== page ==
Richard J. Beamish

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Richard Joseph Beamish
Richard Joseph Beamish, 1869-1945.jpg
c. 1931
Secretary of the Commonwealth of Pennsylvania
In office
January 20, 1931 – October 17, 1934
Preceded by James Walker
Succeeded by John J. Owen
Personal details
Born (1869-11-06)November 6, 1869
Scranton, Lackawanna County, Pennsylvania[1]
Died October 1, 1945(1945-10-01) (aged 75)
Harrisburg, Dauphin County, Pennsylvania[2]
Spouse(s) Maude Weatherly[3]
Children Sister Amator, Dorothy Madigan, and Mrs. Stanley C. Hughes, Jr.
Profession Attorney, journalist, author

Richard Joseph Beamish (November 6, 1869 – October 1, 1945) was a Pennsylvania lawyer and journalist. He served a term as the state's Secretary of the Commonwealth, and served on the state's Public Utilities Commission.

Life and career[edit]

Beamish was born the son of Francis Allen and Mary Loftus. Francis Beamish had served a term as mayor of Scranton, and was owner and editor of the Scranton Free Press.[1]

Beamish attended the National School of Elocution in Ontario and the newly founded St. Thomas College in Scranton, where he also served as the football coach beginning in 1893.[2][4][5] He was admitted to the bar and appointed Assistant District Attorney in Lackawanna County in 1890, at the age of 21.[2] After three years, he became editor of the Scranton Free Press, and later was editor and journalist for several Philadelphia newspapers. He also taught and coached the debate team at St. Thomas College.[1][6][7]

In 1908, Beamish was involved in George Gray's campaign for the Democratic nomination for the Presidency, which Gray lost to William Jennings Bryan. He then switched to the Republican Party, though he would later realign himself with the Democrats.[7]

During his years as a reporter for the Philadelphia Inquirer, Beamish covered the 1925 Scopes Trial, serving as chairman of the press committee.[7]

In 1926, he was appointed by Governor Gifford Pinchot to the state's Public Service Commission. During Pinchot's second term, in 1930, Beamish was appointed Secretary of the Commonwealth. He resigned in 1934 and returned to newspaper work so as to support Democratic candidates.[8]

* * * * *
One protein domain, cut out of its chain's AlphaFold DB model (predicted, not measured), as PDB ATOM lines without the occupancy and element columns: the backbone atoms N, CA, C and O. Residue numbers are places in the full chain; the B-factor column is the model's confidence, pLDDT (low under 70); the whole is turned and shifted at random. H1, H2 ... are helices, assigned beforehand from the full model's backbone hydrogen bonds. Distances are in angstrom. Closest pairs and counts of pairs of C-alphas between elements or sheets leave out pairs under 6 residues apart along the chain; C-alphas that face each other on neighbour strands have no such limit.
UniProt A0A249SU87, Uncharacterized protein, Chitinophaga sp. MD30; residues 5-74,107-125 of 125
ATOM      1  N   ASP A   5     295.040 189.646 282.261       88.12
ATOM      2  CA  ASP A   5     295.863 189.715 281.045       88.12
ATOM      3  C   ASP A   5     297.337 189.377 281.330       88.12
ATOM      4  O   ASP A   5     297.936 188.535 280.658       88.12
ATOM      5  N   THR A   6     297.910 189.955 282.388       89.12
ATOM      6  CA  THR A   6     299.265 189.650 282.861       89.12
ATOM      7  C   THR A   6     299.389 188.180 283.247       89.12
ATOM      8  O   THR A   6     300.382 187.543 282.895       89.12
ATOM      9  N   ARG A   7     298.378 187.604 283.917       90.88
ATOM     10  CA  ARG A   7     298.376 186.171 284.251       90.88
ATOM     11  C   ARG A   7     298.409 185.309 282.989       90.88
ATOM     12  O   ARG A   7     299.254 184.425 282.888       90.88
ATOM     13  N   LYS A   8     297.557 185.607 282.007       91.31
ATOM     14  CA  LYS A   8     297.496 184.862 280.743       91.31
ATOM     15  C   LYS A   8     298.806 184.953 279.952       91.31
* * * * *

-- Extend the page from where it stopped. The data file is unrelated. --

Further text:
In 1937, Governor George H. Earle appointed Beamish as chief counsel to the state's Public Utilities Commission, the newly reconstituted and named former Public Service Commission, for a six-year term. During the war, he proposed banning college football.[6]

Beamish suffered from tuberculosis in his early life. He was pronounced cured after two years, and in later years organized the International Tuberculosis Exposition and Congress in Washington, D.C.[7]

Beamish died of a heart attack on October 1, 1945, at his home in Harrisburg, Pennsylvania.[7]

Bibliography[edit]

  • The Story of Lindbergh, the Lone Eagle. Philadelphia: International Press. 1927. 
  • Beamish, Richard; Marsh, Francis (1919). History of the World War: America's part in the World War : a history of the full greatness of our country's achievements, the record of the mobilization and triumph of the military, naval, industrial and civilian resources of the United States. Philadelphia, Pa.: John C. Winston Company – via http://www.worldcat.org/oclc/38889327. 

References[edit]

  1. ^ a b c Rothrock, W. A., Jr., ed. (1931). The Pennsylvania Manual. 87. Commonwealth of Pennsylvania. p. 160. 
  2. ^ a b c "Beamish, Ex-PUC Member, Dies". The Gazette and Daily. York, Pennsylvania. October 2, 1945. p. 27. 
  3. ^ "Beamish Left $43,000 Estate". The Evening News. Harrisburg. October 27, 1945. p. 3. 
  4. ^ "St. Thomas' College Pioneer Class Reunion is Held at Hotel Casey". Scranton times. June 9, 1933. 
  5. ^ "St. Thomas College football team, 1893". University of Scranton Digital Collections. 1893. Retrieved February 20, 2017. 
  6. ^ a b "Coaches Blast Beamish's Suggestion". Washington Post. October 1, 1942. p. 12. 
  7. ^ a b c d e "Cardiac Attack Results in Death of Richard J. Beamish". Scranton times. October 2, 1945. pp. 3, 10. 
  8. ^ "Beamish Quits Pinchot". New York Times. October 18, 1934. p. 4. 
Political offices
Preceded by
James Walker
Pennsylvania Secretary of the Commonwealth
1931–1934
Succeeded by
John J. Owen